- Why there is a slow growth in the glass packaging?
- Why Vidrala and Shandong’s revenue increased?
- How few firms raised their profitability, while some saw depleting margins?
- Did global factors played a role?
- Key initiatives undertaken for sustenance of profitability
In the packaging industry, the growth was the lowest for glass packaging segment (at 0.8%). This was highlighted in Televisory’s earlier blog (Asia the emerging saviour for glass packaging) on the subject. Thus, due to a slow growth in the industry, companies adopted a slew of measures such as cost reduction programs, product improvements, geographic diversification, product portfolio diversification, etc. A few firms managed to improve their overall profitability through these means while others failed. This blog analyses the key reasons for divergent profitability trends for companies in the glass packaging sector.
Marred by replacement of glass, companies diversified their product range
The packaging industry grew at a CAGR of 2% (2006-16), whereas the glass packaging grew at a CAGR of 0.8% in the same period. This low growth was mainly due to the substitution of glass by rigid and flexible plastics in soft drinks and home care product segments. These segments accounted for 18% and 2% of the total glass packaging demand, respectively. The liquid cartons replaced glass in the packaging of milk, juice, and other beverages. Therefore, flexible plastic packaging (e.g. stand up pouches) impacted the demand for glass in the home care product segment, primarily for the products like soaps, cleaners, etc.
Glass packaging lost the market share to rigid plastics and liquid cartons
(A unit here is defined as a bottle, container, pouch, tube or any small container vessel used for packaging)
This trend led to a change, in the end user industry mix for glass packaging products. Consequently, a reduction in demand from soft drinks packaging was picked up by the food and alcoholic drinks packaging (2006-15). This made companies to gradually change the type of products manufactured.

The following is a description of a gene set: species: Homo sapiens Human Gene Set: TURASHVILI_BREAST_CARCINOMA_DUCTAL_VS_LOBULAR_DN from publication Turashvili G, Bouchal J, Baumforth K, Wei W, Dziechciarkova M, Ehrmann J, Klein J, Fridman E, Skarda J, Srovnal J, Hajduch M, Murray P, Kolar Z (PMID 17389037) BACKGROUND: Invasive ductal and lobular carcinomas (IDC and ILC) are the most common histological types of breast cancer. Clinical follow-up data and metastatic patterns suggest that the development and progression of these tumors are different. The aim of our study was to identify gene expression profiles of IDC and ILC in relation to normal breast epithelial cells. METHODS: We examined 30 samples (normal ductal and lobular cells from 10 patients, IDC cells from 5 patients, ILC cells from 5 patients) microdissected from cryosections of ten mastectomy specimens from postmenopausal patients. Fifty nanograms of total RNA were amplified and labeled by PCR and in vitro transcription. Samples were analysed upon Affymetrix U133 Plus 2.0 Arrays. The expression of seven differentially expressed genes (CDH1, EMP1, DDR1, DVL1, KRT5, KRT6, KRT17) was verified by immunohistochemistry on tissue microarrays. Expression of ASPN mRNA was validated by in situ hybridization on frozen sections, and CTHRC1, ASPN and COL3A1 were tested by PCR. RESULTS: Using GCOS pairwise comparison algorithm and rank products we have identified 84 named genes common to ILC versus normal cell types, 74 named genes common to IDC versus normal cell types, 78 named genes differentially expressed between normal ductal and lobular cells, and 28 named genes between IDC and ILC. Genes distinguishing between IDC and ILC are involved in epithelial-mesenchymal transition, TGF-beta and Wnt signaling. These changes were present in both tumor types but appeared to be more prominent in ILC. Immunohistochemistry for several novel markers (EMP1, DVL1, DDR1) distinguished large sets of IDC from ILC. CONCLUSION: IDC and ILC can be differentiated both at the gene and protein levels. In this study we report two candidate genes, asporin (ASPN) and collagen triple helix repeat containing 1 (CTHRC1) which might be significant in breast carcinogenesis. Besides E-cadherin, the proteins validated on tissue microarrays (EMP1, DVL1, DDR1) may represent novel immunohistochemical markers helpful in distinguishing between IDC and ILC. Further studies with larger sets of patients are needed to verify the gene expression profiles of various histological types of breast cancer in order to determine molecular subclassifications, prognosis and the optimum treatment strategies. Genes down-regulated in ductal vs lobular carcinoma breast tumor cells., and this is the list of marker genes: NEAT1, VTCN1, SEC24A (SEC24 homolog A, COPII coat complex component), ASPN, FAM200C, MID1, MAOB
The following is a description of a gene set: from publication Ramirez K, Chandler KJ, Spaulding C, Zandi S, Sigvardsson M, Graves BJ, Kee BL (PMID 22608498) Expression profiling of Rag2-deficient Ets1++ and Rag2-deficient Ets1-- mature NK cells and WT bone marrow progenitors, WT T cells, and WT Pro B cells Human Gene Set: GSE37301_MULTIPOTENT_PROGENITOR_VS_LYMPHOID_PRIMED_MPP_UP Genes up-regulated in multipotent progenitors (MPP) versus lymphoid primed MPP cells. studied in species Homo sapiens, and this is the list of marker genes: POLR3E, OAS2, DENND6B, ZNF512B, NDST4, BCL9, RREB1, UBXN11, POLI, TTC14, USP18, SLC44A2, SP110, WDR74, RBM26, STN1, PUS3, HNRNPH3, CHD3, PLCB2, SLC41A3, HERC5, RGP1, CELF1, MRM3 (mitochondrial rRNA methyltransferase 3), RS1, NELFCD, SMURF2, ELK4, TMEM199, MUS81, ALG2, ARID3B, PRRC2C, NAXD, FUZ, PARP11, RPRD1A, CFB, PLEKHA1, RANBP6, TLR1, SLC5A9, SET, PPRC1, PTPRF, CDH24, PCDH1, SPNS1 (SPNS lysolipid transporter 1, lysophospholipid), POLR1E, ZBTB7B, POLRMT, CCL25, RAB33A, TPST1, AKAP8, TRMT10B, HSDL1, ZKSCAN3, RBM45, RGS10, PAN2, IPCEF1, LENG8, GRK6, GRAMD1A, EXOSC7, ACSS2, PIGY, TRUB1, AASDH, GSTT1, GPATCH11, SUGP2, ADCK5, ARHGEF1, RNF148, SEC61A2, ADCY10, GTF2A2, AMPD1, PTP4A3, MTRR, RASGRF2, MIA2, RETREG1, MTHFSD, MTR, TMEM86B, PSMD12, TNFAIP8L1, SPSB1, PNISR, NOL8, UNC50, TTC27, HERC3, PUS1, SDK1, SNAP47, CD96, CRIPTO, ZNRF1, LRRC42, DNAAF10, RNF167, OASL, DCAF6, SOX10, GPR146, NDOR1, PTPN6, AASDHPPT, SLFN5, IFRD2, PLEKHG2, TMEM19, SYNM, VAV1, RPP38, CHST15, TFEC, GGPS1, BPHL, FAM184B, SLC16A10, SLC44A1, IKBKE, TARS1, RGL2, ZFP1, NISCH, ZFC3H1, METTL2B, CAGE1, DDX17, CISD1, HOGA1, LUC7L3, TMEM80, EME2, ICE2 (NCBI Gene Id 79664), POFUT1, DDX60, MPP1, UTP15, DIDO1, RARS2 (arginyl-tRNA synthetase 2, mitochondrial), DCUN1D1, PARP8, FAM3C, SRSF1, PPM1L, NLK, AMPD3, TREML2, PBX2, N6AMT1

Moreover, firms such as Owens Illinois introduced and stepped up the production of black glass, while others like Gerresheimer diversified through a rise in production of better margin plastics and similar margin metal products in addition to certain cost reduction measures. Furthermore, most companies largely reduced the production of glass bottles for soft drink packaging.
Glass packaging companies faced a decline in revenues
Televisory examined 11 entities (which accounted for nearly 25% of the global market share) with distinct revenue, regional exposures and found that the glass packaging industry grew at a lower rate amid 2009-16. This was due to the replacement of glass containers by rigid plastics, liquid cartons and metal containers.
Additionally, most companies in the glass container segment witnessed a revenue decline (in USD terms) between 2009-16. While there were firms, which recorded a revenue CAGR in the range of 5-10%, this was in their local currencies. Notably, these local currencies depreciated by 20-80% during the same period.
Decline in the revenue of companies in the glass container industry
The above table shows that revenue for all the companies fell barring a meaningful increase from Vidrala and Shandong. However, this increase was supported by factors other than the demand growth:
Vidrala; acquired Encirc Limited (Revenue: USD 357 million) in 2015, this doubled the revenue of the company.
Shandong Pharma Glass; CNY appreciated over 2% vis-à-vis USD (2009-16). This drove the revenue, besides marginal growth in domestic demand from the pharma segment.
Reporting currency depreciation in relation to the USD
A divergent trend in profitability despite the similar global trends
A large number of big companies in this sector operate in several nations with exports panning globally. In addition, even the smaller companies in Televisory’s sample set were found to be exporting to other regions. Thus, except certain regional interplay, each company faced a similar global market condition. However, there were few firms which were able to increase their profitability, while margins of their counterparts depleted.
What profitable firms did?